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Microwaved plastic increases lithium-sulfur battery lifespan

Purdue engineers claim to have devised a way to tackle plastic landfills, while also improving batteries.

To do this, the engineers put ink-free plastic soaked in sulfur-containing solvent into a microwave, and then into batteries as a carbon scaffold.

Purdue researchers have found a way to increase the lifespan of lithium-sulfur batteries, which have been hailed as the next generation of batteries to replace lithium ion but only have a limited number of charging cycles.

In the process, they also discovered it has the added bonus of being a convenient way to recycle plastic. The technique shows that by putting sulfur-soaked plastic in a microwave, including transparent plastic bags, the material transforms into the ideal substance for increasing the lifespan of the forthcoming batteries to more than 200 charging-discharging cycles.

Low-density polyethylene plastic, which is used for packaging and comprises a big portion of plastic waste, helps address a long-standing issue with lithium-sulfur batteries - a phenomenon called the polysulfide shuttling effect that limits how long a battery can last between charges.

When a current is applied to lithium-sulfur batteries, lithium-ions migrate to the sulfur and a chemical reaction takes place to produce lithium sulfide. The byproduct of this reaction, polysulfide, tend to cross back over to the lithium side and prevent the migration of lithium ions to sulfur. This decreases the charge capacity of a battery as well as lifespan.

"The easiest way to block polysulfide is to place a physical barrier between lithium and sulfur," explains Patrick Kim, a Purdue postdoc research associate in chemical engineering.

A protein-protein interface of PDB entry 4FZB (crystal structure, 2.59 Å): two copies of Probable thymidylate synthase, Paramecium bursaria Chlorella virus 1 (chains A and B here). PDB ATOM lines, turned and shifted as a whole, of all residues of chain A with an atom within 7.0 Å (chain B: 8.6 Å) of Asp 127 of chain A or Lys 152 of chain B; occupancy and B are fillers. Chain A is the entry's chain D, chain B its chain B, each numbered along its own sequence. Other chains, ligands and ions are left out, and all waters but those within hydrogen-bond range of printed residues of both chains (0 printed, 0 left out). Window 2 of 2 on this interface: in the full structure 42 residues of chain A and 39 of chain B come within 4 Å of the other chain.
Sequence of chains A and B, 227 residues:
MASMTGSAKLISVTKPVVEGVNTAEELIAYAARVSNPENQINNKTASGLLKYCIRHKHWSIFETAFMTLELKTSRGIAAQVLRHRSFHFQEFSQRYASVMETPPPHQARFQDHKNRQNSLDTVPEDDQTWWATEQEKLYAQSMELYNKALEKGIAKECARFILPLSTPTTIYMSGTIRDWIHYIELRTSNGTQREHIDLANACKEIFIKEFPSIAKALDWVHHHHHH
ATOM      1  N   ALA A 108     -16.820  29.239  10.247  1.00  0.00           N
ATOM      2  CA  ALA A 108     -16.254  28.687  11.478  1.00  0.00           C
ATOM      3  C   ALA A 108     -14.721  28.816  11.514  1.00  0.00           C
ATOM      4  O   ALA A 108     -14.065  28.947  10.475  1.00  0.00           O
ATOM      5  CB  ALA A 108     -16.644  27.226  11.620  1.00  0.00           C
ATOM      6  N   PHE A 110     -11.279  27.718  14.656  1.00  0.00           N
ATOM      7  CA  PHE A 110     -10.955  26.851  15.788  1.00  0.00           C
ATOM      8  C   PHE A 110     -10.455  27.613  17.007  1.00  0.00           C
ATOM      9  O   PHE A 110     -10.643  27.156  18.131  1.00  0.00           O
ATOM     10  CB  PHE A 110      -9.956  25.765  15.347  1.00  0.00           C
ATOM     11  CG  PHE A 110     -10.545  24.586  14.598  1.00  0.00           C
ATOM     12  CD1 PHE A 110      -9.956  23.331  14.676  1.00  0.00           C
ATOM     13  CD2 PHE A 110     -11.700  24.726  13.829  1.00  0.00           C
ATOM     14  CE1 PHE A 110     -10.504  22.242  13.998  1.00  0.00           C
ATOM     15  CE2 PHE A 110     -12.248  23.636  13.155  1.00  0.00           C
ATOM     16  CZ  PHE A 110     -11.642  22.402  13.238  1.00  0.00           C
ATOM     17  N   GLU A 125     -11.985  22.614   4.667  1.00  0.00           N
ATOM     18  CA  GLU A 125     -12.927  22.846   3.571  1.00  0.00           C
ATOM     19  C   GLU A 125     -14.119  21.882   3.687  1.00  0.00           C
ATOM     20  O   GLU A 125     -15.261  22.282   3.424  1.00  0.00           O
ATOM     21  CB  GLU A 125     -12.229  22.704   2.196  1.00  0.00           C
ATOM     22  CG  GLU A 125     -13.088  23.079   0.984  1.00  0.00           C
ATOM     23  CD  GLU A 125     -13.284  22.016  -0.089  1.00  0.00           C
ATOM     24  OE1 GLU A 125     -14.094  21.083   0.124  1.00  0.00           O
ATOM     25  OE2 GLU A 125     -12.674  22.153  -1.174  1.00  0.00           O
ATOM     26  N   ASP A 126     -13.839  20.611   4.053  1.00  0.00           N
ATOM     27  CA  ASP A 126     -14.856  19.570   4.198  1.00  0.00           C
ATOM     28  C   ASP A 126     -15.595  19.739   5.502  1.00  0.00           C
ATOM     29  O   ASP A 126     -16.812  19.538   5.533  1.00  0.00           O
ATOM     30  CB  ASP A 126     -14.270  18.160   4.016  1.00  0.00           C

Previous studies had attempted making this barrier out of biomass, such as banana peels and pistachio shells, because the pores in biomass-derived carbon had the potential to catch polysulfide.

"Every material has its own benefit, but biomass is good to keep and can be used for other purposes," says associate professor Vilas Pol of Purdue. "Waste plastic is really valueless and burdensome material."

Instead, the researchers thought of how plastic might be incorporated into a carbon scaffold to suppress polysulfide shuttling in a battery. Past research had shown that low-density polyethylene plastic yields carbon when combined with sulfonated groups.

The researchers soaked a plastic bag into sulfur-containing solvent and put it in a microwave to cheaply provide the quick boost in temperature needed for transformation into low-density polyethylene. The heat promoted the sulfonation and carbonisation of the plastic and induced a higher density of pores for catching polysulfide. The low-density polyethylene plastic could then be made into a carbon scaffold to divide the lithium and sulfur halves of a battery coin cell.

"The plastic-derived carbon from this process includes a sulfonate group with a negative charge, which is also what polysulfide has," Kim adds. Sulfonated low-density polyethylene made into a carbon scaffold, therefore suppressed polysulfide by having a similar chemical structure.

"This is the first step for improving the capacity retention of the battery," Pol ventures. "The next step is fabricating a bigger-sized battery utilising this concept."

Bethan Grylls

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